At a Glance ...

WMU-Cooley schedules another program on the ‘heroin epidemic’

An “encore” presentation of “Silence Equals Death: How the Heroin Epidemic is Driving Change in Perception, Treatment and the Law” will be held on Thursday, March 19 at WMU Cooley Law School in Lansing.

A similar program in January at the Auburn Hills campus of Cooley “was so well received that I have been asked to do an ‘encore” event at the WMU Cooley Lansing campus,” said Professor Lauren Rousseau, who served as the coordinator and moderator of the event.

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Police explore if religion was factor in attack

SOUTHFIELD (AP) — Authorities are investigating whether religion was a factor in a stabbing at a Detroit-area bus stop.

Southfield police say a 52-year-old Detroit man had wounds to his head, neck and back following the recent attack at the Northland Mall stop and a 51-year-old Detroit man had a hand wound. Both were treated and released from a hospital.

Police took a 39-year-old man into custody who was walking nearby and recovered two knives.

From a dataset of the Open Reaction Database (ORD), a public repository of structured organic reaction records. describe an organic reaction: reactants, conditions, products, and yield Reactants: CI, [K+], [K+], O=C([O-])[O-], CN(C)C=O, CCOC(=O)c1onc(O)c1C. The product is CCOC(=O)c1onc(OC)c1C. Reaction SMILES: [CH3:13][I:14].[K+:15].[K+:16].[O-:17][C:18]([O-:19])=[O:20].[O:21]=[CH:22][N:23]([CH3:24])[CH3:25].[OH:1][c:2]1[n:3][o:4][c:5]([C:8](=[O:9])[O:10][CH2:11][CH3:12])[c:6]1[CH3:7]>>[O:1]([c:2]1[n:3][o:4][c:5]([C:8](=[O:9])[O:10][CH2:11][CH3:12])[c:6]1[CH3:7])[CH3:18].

The men who were attacked told police that the suspect made several comments about his religion and asked them about their religious beliefs just before the attack. Police and the FBI are investigating to determine whether it was a hate crime.

Police didn’t specify the religious beliefs involved.

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WMU dorms to get liaison police officers

KALAMAZOO (AP) — Western Michigan University’s police department plans to assign liaison officers to dorms following crimes on or near campus this school year.

The Kalamazoo Gazette reports the plans from the Department of Public Safety come after the Western Student Association requested the presence of officers.

Taylor Hall, a student who helped write the resolution, says one of the reasons for the request was crime.

There have been two armed robberies on campus this school year, one reported in October and another one this month.

Another armed robbery occurred in September at the university-owned Asylum Lake Preserve, where a man was robbed of a cellphone.

Public Safety Chief Scott Merlo says having officers in and around the dorms will allow them to build relationships and trust with students.

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